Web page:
"Please Help Me": Distraught Byju's Employee Breaks Down In Tears

Concerns about Byju's finances pricked at the firm's reputation.

“Please Help Me”: Distraught Byju’s Employee Breaks Down In Tears

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An employee of Byju’s claimed in an emotional video posted to LinkedIn that the edtech company had been pressuring her to resign.

The problems of EdTech company Byju’s don’t seem to be ending soon. From raids to massive layoffs, this once high-flying tutoring startup had been in crisis mode for months.

Now an employee of Byju’s, who has been marked for layoff, has shared her experience with the company in a tearful video posted on LinkedIn. In the video, she is seen asking for help from the government and blaming the company for committing fraud against employees and customers.

Akansha Khemka, working as an Academic Specialist at Byju’s for the last one and a half years, said that she is the sole breadwinner of the house, and Byju’s does not release all her dues.

“They haven’t paid my variables and the encashment of my earned leaves. They sent me a letter asking me to resign immediately,” she said.

“I am the only earning member in the family, my husband is unwell and I have loans to repay. How will I survive if they don’t release my salary?” said the tearful Akansha.

“I request that our government please help me and other employees escape this toxic work culture. Byju’s is committing fraud from all sides, including employees and customers,” she wrote in the caption.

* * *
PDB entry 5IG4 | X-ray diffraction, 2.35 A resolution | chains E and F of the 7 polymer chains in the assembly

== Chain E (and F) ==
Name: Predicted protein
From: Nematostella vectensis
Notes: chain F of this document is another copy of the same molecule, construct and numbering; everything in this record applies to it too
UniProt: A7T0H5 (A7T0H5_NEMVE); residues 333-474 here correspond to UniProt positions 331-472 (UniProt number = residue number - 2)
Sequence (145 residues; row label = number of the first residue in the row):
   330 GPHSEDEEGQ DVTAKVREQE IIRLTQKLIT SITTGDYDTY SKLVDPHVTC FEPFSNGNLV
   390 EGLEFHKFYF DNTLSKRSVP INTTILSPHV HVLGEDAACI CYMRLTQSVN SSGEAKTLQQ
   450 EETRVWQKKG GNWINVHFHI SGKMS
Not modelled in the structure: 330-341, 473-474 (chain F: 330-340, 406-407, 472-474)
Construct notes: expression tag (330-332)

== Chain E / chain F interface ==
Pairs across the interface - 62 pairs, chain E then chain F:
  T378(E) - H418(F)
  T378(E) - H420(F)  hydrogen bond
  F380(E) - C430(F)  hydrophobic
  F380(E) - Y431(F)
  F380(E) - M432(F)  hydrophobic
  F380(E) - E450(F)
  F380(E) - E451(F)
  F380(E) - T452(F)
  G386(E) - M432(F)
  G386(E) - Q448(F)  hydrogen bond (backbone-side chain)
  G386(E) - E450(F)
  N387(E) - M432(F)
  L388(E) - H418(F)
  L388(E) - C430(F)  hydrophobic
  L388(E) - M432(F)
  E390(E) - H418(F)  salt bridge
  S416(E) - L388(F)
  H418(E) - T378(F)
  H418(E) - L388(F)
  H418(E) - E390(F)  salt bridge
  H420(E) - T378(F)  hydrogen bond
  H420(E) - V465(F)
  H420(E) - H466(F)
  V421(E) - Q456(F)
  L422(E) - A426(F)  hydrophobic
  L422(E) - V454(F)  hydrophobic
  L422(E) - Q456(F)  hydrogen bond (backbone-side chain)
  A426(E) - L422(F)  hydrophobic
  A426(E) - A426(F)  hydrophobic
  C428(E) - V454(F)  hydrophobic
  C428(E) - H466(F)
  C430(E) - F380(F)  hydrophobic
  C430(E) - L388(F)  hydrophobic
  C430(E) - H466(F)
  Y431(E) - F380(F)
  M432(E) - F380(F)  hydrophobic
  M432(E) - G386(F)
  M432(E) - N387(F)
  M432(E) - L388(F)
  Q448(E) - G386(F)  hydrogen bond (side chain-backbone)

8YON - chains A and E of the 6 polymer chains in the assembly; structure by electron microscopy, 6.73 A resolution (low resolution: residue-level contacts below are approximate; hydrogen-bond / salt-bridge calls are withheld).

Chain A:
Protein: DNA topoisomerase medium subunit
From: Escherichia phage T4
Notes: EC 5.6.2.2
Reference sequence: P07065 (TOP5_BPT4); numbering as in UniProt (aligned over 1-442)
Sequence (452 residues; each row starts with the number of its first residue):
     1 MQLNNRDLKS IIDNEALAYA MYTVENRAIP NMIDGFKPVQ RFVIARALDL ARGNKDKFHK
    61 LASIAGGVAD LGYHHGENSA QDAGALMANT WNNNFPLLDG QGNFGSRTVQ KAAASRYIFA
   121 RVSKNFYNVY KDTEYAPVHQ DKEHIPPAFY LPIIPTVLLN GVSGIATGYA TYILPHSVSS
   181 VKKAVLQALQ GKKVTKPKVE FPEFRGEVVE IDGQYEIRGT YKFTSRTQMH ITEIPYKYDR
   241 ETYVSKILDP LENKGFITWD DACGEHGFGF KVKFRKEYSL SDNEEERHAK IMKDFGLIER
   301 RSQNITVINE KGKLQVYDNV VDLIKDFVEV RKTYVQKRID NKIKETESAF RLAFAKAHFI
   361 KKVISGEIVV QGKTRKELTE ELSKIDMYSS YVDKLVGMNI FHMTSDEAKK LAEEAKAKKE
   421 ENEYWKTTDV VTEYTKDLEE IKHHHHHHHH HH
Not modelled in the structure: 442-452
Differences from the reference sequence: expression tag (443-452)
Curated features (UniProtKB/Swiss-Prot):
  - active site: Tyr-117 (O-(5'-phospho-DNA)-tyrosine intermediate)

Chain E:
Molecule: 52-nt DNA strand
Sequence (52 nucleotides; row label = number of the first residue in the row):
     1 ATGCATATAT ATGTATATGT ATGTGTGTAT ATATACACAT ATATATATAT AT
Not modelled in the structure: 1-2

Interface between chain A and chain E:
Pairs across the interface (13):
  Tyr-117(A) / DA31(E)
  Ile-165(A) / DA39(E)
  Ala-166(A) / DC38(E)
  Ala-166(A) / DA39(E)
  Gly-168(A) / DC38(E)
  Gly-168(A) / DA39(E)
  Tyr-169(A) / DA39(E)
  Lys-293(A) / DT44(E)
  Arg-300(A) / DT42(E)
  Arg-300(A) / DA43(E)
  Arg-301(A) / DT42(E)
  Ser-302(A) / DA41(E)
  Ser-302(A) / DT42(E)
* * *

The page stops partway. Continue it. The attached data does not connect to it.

This video comes two days after news of Byju’s founder Byju Raveendran breaking down in tears due to crises faced by the company came out in public.

Meanwhile, Byju’s founder, Raveendran, had been in crisis for months. Apart from the raid by India’s financial crime-fighting agency, his once high-flying tutoring startup failed to file its financial accounts on time. Several US-based investors accused Byju’s of hiding half a billion dollars, prompting lawsuits.

Raveendran’s rise from a private tutor to the leader of a $22 billion company captivated global investors, including Sequoia Capital, Blackstone Inc, and Mark Zuckerberg’s foundation. During the pandemic, Raveendran cornered a majority of the ed-tech market in India.

But after classrooms reopened, concerns about Byju’s finances pricked at the firm’s reputation. Investors questioned why Raveendran delayed hiring a chief financial officer for years and acquired more than a dozen companies across the world at break-neck speed. Scores of employees have either left or been fired. Board members have resigned. And many teaching centres are nearly empty.

Raveendran’s supporters attribute his missteps to the enthusiasm and naivete of an inexperienced founder who grew too quickly. Critics say he acted recklessly by withholding information about finances and failing to rigorously audit accounts. In India’s startup world, many see Byju’s as the highest-profile example of what happens when a business scales one of the fastest-growing economies during a boom but fails to plan for a bust.


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